The replication of cells has long been known to be responsible for tissue, organ, and species growth and reproduction. This, of course, is a highly regulated and controlled process that results in numerous differentiated cells performing a variety of specific tasks. Cancer on the other hand is uncontrolled growth of cells, where cellular differentiation is often lost.
Proliferating cells (normal and cancerous) repeatedly transition between cellular duplication (interphase) and cell division (mitosis). This repetitive process has been described as a cycle. The concept of cell cycle was first utilized to describe these repetitive elements. The terminology (G0, G1, S, G2, and M) attempts to place in temporal perspective two dichotomies; mitosis (M), which can be determined by direct observation, and DNA synthesis (S), which can be established by DNA labeling. G1, the post mitotic gap, G2 the post-synthetic phase or pre-mitotic gap; and G0, a phase in which non-dividing cells exist, are terms used for simplicity (Figure 1).
|Figure 1. Schematic of the Cell Cycle|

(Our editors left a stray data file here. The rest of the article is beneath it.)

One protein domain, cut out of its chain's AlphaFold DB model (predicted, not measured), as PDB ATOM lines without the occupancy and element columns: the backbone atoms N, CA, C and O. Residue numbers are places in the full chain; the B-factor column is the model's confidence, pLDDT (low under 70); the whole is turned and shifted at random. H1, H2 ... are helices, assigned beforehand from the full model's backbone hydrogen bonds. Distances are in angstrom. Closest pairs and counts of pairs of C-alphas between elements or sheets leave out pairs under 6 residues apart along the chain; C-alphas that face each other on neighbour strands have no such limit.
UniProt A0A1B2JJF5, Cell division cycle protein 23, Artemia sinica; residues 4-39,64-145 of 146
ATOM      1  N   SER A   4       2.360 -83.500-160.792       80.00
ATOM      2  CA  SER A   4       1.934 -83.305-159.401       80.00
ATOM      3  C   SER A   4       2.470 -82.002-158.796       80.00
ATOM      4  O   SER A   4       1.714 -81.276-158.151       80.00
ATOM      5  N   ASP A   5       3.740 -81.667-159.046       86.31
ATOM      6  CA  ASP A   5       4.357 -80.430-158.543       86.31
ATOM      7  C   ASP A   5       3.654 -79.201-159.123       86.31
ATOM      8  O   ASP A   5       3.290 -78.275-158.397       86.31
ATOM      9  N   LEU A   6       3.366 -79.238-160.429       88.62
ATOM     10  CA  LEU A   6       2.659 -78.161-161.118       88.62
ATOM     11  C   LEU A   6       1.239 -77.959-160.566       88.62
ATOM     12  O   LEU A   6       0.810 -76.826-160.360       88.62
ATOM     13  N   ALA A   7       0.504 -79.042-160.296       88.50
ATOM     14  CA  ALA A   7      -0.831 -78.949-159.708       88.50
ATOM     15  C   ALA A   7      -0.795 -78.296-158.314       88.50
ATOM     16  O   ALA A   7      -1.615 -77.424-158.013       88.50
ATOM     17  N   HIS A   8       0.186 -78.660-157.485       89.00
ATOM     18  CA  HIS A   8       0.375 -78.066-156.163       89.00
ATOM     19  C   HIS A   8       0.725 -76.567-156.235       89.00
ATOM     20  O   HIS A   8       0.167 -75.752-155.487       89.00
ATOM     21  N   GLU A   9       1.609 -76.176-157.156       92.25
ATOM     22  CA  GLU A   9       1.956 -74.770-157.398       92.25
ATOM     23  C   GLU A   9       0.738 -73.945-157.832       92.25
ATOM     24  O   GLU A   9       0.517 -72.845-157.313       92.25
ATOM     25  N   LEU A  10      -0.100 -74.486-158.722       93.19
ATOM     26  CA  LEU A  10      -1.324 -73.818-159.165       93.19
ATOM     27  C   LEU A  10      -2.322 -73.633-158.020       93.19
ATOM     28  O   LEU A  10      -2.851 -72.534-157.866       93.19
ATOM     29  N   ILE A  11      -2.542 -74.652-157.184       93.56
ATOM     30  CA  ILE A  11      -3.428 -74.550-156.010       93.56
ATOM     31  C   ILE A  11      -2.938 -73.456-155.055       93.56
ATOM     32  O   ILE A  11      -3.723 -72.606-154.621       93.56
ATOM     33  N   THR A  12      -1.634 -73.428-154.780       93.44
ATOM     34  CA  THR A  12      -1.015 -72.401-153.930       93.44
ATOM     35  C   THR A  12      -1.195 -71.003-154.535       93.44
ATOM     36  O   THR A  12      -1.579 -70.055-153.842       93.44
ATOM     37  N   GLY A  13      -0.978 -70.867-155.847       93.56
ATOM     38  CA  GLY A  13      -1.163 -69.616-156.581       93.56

|Figure 2. Plot of Lifetime Cancer risk vs. Total Stem Cell Divisions of Various Organs .|
Cancer has touched all of us in some way. Very few have not had a family member or friend be diagnosed with or die of cancer. While these data suggest that many cancers are not preventable, they reinforce the need for better early diagnosis and effective treatments for cancers. Most of those afflicted want to know why they have cancer and if they could have avoided it somehow. While the 3-pack a day smoker who gets lung cancer has a pretty good idea as to why they were afflicted, for many others the answer really is bad luck.
- Tomasetti, C. and B. Vogelstein (2014) Variation in Cancer Risk among Tissues can be explained by the Number of Stem Cell Divisions, Science, 347:78-81.
By: BioTek Instruments, Paul Held Ph.D., Laboratory Manager